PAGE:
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Posts tagged gene therapy

FFB Congratulates RPE65 Gene Therapy Researchers for Champalimaud Award

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More than two decades ago, the Foundation Fighting Blindness (FFB) began funding RPE65 gene therapy research that led in late 2017 to LUXTURNA™, the first FDA-approved gene therapy for the eye or an inherited condition. Ultimately, the Foundation provided more than $10 million in funding for the groundbreaking effort.
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Ophthotech is Advancing an Impressive Portfolio of Cutting-Edge Therapies for Retinal Diseases

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Ophthotech is a biopharmaceutical company committed to developing therapeutics and gene therapy solutions to treat retinal diseases. The company is aggressively pursuing therapies for orphan conditions like retinitis pigmentosa (RP), Stargardt disease, and Leber congenital amaurosis (LCA), as well as common indications such as wet and dry age-related macular degeneration (AMD).
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FFB Funding More than $2 Million in New Research

The Foundation Fighting Blindness has announced funding for seven new research projects to advance the development of treatments and cures for retinal degenerative diseases. Each project will receive a total of $300,000 over a three-year period.

The grants were selected through FFB’s annual call for research proposals from individual investigators. Seventy scientists submitted requests for funding. Applications were reviewed by FFB’s Scientific Advisory Board, which is comprised of the world’s leading retinal experts.
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Forty High-Impact Retinal-Research Efforts Highlighted at FFB-Casey Innovation Summit

Hosted by the Foundation Fighting Blindness and Casey Eye Institute at Oregon Health & Science University, the Innovation Summit for Retinal Cell and Gene Therapy has emerged as one of the most essential events for researchers and companies developing treatments and cures for retinal degenerative diseases.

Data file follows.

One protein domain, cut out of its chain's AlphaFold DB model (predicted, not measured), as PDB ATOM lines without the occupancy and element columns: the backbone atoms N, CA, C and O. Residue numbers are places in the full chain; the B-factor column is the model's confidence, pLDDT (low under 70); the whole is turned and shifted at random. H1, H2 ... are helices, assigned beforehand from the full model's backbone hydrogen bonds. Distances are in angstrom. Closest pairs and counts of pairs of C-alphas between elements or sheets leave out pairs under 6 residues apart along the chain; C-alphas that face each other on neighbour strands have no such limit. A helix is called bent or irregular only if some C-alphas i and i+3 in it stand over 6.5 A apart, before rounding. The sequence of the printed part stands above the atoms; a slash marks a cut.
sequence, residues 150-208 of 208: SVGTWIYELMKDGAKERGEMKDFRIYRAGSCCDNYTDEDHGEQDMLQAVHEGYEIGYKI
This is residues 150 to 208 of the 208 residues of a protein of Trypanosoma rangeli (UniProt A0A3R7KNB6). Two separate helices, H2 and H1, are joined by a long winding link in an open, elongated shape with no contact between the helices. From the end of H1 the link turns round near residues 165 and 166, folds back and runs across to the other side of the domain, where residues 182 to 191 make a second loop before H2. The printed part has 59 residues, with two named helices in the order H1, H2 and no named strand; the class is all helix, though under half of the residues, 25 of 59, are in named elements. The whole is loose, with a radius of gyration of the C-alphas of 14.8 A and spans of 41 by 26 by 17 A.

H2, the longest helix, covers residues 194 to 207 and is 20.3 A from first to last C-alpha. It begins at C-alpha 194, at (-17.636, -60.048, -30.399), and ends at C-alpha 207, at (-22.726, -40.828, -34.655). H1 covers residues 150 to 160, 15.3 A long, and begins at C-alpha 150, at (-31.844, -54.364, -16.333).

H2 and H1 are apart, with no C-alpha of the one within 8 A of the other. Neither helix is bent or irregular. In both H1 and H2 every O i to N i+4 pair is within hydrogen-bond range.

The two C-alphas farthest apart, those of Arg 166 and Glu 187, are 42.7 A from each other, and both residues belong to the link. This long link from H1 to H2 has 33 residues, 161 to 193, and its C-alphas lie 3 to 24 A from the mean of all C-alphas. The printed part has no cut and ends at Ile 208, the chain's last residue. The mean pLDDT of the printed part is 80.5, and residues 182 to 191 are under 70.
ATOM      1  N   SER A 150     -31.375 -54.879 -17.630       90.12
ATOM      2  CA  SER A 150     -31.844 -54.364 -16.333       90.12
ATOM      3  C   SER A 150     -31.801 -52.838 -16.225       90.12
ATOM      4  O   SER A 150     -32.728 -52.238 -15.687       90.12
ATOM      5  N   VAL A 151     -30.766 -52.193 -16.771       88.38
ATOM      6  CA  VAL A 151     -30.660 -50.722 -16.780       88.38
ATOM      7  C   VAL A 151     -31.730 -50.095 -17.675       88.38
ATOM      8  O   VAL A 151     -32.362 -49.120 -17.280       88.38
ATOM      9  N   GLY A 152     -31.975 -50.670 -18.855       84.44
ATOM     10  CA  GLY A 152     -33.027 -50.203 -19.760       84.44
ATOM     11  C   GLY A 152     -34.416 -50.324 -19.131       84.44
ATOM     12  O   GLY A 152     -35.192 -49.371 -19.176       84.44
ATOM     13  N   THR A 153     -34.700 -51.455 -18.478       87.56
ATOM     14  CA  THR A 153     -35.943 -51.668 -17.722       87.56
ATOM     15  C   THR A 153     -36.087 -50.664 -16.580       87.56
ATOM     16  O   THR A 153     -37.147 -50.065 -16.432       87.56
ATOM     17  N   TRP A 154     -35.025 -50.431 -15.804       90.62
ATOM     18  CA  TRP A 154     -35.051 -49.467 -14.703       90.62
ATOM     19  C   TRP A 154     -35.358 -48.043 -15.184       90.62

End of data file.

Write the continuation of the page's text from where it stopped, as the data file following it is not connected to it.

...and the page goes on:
In its fifth year, the Innovation Summit featured 40 presentations from industry experts from around the world. More than 250 people were in attendance. The event was held on April 27, the day before the annual meeting of the Association for Research in Vision and Ophthalmology (ARVO) in Honolulu.
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French Gene Therapy Company Advancing Three Programs for Retinal Diseases

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Horama, a French biotech developing gene therapies for rare eye diseases, was established in 2014 as a spin-off of INSERM, France’s public scientific and technology institute. Today, the company has three gene-therapy development programs underway for rare inherited retinal diseases, targeting people with mutations in the genes PDE6B, RPE65, and RLBP1.
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Best Disease Gene Therapy Advances Toward Clinical Trial

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BEST1-Untreated cBest patho MCT1-E66

Untreated retina

BEST1-treated MCT1-E66

Retina treated with gene therapy

Using gene therapy, FFB-funded researchers at the University of Pennsylvania School of Veterinary Medicine (Penn Vet) and Perelman School of Medicine have reversed the disease process in a canine model of Best disease, an inherited form of macular degeneration that can lead to severe vision loss in humans. The therapeutic effect of the treatment has been sustained for as long as five years. Results of the study led by Karina Guziewicz, PhD, and Artur Cideciyan, PhD, were published online in the journal Proceedings of the National Academy of Sciences (PNAS).